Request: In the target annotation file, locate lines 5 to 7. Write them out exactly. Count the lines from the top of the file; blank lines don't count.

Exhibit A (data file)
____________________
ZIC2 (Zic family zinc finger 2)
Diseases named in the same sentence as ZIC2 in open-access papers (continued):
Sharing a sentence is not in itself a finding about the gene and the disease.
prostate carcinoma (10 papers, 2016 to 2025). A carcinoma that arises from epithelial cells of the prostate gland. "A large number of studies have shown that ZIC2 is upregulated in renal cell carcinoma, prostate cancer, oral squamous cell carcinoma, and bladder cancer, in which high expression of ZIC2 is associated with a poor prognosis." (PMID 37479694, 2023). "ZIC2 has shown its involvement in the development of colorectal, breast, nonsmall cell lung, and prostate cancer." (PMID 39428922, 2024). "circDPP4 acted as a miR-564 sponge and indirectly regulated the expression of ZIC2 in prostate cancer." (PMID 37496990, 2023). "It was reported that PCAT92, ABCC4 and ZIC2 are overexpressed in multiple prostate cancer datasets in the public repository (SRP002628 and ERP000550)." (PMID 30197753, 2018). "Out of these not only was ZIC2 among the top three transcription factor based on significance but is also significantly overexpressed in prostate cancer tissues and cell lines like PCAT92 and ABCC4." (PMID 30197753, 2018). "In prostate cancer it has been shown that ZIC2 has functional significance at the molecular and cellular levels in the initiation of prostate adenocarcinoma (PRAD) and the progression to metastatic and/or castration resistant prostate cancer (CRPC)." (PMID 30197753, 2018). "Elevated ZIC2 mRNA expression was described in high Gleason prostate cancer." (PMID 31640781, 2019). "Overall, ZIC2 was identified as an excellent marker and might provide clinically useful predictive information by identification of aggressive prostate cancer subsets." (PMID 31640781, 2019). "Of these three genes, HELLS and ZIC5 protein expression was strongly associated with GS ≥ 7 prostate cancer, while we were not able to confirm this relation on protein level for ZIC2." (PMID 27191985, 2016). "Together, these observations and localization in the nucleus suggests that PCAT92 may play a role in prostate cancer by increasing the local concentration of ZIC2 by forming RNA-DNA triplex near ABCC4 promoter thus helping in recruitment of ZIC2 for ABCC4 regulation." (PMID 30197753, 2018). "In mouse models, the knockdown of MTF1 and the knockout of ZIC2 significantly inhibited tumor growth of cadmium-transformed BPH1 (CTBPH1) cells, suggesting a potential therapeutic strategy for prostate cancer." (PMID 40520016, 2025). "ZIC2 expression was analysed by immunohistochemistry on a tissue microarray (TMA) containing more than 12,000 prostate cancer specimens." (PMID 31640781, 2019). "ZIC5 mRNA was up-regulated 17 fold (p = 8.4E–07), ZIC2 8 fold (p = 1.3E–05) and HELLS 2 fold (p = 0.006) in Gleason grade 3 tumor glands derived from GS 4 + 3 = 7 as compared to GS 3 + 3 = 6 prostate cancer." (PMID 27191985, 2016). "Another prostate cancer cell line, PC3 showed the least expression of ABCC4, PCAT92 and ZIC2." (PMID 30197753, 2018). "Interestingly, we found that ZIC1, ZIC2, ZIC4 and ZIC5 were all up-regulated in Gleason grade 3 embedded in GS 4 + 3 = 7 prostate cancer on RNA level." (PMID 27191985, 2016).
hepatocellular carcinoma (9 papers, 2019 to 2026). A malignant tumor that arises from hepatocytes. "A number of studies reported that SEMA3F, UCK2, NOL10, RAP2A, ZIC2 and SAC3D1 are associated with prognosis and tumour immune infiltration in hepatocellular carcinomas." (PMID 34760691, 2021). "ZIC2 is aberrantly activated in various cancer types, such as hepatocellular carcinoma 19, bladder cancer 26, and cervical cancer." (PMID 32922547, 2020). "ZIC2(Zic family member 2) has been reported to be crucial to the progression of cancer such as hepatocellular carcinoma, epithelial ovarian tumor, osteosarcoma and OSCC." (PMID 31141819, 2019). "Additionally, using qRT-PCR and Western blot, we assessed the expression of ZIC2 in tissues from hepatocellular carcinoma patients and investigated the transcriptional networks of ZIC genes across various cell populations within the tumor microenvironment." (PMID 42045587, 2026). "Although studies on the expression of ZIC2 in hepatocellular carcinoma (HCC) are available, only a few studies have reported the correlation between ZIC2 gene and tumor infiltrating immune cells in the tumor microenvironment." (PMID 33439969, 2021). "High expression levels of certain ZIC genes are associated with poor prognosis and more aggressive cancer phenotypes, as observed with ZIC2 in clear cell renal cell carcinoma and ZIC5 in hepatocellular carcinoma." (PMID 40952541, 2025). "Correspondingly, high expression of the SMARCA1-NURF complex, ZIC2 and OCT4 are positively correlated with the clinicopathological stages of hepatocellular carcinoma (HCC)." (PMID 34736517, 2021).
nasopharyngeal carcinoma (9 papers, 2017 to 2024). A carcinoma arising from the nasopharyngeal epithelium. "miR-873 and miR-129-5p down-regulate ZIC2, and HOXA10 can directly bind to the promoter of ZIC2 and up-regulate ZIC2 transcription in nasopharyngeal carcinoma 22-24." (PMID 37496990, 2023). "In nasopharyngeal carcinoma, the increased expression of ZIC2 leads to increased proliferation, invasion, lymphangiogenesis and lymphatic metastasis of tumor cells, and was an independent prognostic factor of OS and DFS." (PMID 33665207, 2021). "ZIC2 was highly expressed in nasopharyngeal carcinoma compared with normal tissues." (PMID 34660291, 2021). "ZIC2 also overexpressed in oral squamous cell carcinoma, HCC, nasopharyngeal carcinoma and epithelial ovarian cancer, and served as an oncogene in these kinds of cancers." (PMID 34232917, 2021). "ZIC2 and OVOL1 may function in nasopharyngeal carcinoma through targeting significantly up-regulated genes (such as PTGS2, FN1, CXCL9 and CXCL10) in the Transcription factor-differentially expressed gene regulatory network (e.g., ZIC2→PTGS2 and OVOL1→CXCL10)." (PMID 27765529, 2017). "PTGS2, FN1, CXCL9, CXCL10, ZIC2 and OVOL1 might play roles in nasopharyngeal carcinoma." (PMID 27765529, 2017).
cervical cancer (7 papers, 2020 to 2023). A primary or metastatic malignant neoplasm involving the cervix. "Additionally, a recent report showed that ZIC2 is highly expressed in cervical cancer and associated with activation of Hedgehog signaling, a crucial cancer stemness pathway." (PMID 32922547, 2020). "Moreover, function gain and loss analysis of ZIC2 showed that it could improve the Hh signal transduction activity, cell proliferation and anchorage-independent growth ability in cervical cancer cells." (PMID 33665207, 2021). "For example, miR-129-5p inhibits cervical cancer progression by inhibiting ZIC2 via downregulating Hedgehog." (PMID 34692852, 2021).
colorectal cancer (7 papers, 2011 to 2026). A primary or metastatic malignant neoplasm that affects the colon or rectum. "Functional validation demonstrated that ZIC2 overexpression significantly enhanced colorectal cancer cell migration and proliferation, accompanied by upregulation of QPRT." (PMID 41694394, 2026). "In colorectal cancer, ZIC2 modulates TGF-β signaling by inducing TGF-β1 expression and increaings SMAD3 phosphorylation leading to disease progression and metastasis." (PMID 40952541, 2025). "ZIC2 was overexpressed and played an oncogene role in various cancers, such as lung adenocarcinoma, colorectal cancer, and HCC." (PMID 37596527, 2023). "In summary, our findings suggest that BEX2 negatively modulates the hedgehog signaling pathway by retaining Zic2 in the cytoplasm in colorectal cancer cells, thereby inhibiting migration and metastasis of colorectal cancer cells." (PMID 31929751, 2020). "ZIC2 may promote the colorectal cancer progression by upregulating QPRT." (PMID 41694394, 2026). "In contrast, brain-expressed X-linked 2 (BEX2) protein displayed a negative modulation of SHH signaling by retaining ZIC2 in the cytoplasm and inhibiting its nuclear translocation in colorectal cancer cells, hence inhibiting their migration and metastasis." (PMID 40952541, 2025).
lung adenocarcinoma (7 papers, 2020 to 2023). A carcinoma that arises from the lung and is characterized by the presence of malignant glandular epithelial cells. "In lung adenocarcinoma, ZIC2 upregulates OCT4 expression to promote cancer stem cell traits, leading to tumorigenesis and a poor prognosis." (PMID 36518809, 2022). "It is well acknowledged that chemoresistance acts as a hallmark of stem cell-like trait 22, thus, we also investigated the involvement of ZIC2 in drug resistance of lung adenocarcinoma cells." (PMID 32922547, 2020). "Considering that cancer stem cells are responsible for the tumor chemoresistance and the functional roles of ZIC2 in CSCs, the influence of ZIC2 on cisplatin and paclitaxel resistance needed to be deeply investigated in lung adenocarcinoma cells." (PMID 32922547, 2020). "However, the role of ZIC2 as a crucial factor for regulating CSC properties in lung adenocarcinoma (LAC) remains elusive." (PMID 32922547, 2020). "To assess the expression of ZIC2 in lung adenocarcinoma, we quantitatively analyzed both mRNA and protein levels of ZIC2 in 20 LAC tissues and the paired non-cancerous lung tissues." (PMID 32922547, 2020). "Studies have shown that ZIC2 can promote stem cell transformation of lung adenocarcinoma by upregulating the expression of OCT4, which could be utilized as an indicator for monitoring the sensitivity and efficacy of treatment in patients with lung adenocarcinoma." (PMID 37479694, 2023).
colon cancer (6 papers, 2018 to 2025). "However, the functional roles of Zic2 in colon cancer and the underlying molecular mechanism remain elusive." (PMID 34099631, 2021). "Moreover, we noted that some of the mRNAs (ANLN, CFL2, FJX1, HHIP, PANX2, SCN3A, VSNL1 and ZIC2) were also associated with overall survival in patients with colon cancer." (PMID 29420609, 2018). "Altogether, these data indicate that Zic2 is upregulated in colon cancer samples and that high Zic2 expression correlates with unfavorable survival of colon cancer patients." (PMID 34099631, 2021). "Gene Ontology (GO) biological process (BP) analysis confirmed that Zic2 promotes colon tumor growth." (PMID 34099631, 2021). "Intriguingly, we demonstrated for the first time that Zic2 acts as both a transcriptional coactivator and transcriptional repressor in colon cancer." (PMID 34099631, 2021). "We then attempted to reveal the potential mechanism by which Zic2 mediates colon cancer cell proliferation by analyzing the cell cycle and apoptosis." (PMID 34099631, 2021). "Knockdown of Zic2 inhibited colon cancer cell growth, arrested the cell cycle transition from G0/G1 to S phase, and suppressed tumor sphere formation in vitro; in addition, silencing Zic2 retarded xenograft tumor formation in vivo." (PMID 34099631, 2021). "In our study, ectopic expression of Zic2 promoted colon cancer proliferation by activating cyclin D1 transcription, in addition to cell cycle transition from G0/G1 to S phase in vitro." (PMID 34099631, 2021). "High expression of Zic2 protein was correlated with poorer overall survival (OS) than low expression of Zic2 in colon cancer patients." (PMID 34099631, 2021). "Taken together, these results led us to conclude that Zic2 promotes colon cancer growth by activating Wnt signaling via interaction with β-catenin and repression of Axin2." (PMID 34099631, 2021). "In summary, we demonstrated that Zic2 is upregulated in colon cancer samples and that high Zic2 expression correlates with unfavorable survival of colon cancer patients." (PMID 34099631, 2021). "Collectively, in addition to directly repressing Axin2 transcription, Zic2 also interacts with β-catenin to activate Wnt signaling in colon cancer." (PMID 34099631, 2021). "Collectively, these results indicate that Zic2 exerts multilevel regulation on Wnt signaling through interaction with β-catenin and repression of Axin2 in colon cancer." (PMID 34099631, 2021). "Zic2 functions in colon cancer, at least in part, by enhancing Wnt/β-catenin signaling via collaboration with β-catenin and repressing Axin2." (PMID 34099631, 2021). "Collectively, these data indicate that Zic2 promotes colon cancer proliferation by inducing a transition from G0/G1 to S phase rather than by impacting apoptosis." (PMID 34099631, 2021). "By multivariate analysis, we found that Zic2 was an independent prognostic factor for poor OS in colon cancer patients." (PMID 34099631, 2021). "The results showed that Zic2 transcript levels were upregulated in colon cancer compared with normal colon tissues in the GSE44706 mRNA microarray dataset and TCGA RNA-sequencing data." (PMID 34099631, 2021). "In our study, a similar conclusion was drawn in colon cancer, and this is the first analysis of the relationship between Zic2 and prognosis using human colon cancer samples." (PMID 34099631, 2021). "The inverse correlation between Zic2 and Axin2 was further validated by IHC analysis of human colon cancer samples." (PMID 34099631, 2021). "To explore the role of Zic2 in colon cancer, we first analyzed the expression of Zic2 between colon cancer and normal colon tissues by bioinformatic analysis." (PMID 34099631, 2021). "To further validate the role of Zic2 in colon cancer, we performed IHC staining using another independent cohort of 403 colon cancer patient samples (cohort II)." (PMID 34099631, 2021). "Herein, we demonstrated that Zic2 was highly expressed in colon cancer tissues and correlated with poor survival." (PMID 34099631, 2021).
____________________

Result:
hepatocellular carcinoma (9 papers, 2019 to 2026). A malignant tumor that arises from hepatocytes. "A number of studies reported that SEMA3F, UCK2, NOL10, RAP2A, ZIC2 and SAC3D1 are associated with prognosis and tumour immune infiltration in hepatocellular carcinomas." (PMID 34760691, 2021). "ZIC2 is aberrantly activated in various cancer types, such as hepatocellular carcinoma 19, bladder cancer 26, and cervical cancer." (PMID 32922547, 2020). "ZIC2(Zic family member 2) has been reported to be crucial to the progression of cancer such as hepatocellular carcinoma, epithelial ovarian tumor, osteosarcoma and OSCC." (PMID 31141819, 2019). "Additionally, using qRT-PCR and Western blot, we assessed the expression of ZIC2 in tissues from hepatocellular carcinoma patients and investigated the transcriptional networks of ZIC genes across various cell populations within the tumor microenvironment." (PMID 42045587, 2026). "Although studies on the expression of ZIC2 in hepatocellular carcinoma (HCC) are available, only a few studies have reported the correlation between ZIC2 gene and tumor infiltrating immune cells in the tumor microenvironment." (PMID 33439969, 2021). "High expression levels of certain ZIC genes are associated with poor prognosis and more aggressive cancer phenotypes, as observed with ZIC2 in clear cell renal cell carcinoma and ZIC5 in hepatocellular carcinoma." (PMID 40952541, 2025). "Correspondingly, high expression of the SMARCA1-NURF complex, ZIC2 and OCT4 are positively correlated with the clinicopathological stages of hepatocellular carcinoma (HCC)." (PMID 34736517, 2021).
nasopharyngeal carcinoma (9 papers, 2017 to 2024). A carcinoma arising from the nasopharyngeal epithelium. "miR-873 and miR-129-5p down-regulate ZIC2, and HOXA10 can directly bind to the promoter of ZIC2 and up-regulate ZIC2 transcription in nasopharyngeal carcinoma 22-24." (PMID 37496990, 2023). "In nasopharyngeal carcinoma, the increased expression of ZIC2 leads to increased proliferation, invasion, lymphangiogenesis and lymphatic metastasis of tumor cells, and was an independent prognostic factor of OS and DFS." (PMID 33665207, 2021). "ZIC2 was highly expressed in nasopharyngeal carcinoma compared with normal tissues." (PMID 34660291, 2021). "ZIC2 also overexpressed in oral squamous cell carcinoma, HCC, nasopharyngeal carcinoma and epithelial ovarian cancer, and served as an oncogene in these kinds of cancers." (PMID 34232917, 2021). "ZIC2 and OVOL1 may function in nasopharyngeal carcinoma through targeting significantly up-regulated genes (such as PTGS2, FN1, CXCL9 and CXCL10) in the Transcription factor-differentially expressed gene regulatory network (e.g., ZIC2→PTGS2 and OVOL1→CXCL10)." (PMID 27765529, 2017). "PTGS2, FN1, CXCL9, CXCL10, ZIC2 and OVOL1 might play roles in nasopharyngeal carcinoma." (PMID 27765529, 2017).
cervical cancer (7 papers, 2020 to 2023). A primary or metastatic malignant neoplasm involving the cervix. "Additionally, a recent report showed that ZIC2 is highly expressed in cervical cancer and associated with activation of Hedgehog signaling, a crucial cancer stemness pathway." (PMID 32922547, 2020). "Moreover, function gain and loss analysis of ZIC2 showed that it could improve the Hh signal transduction activity, cell proliferation and anchorage-independent growth ability in cervical cancer cells." (PMID 33665207, 2021). "For example, miR-129-5p inhibits cervical cancer progression by inhibiting ZIC2 via downregulating Hedgehog." (PMID 34692852, 2021).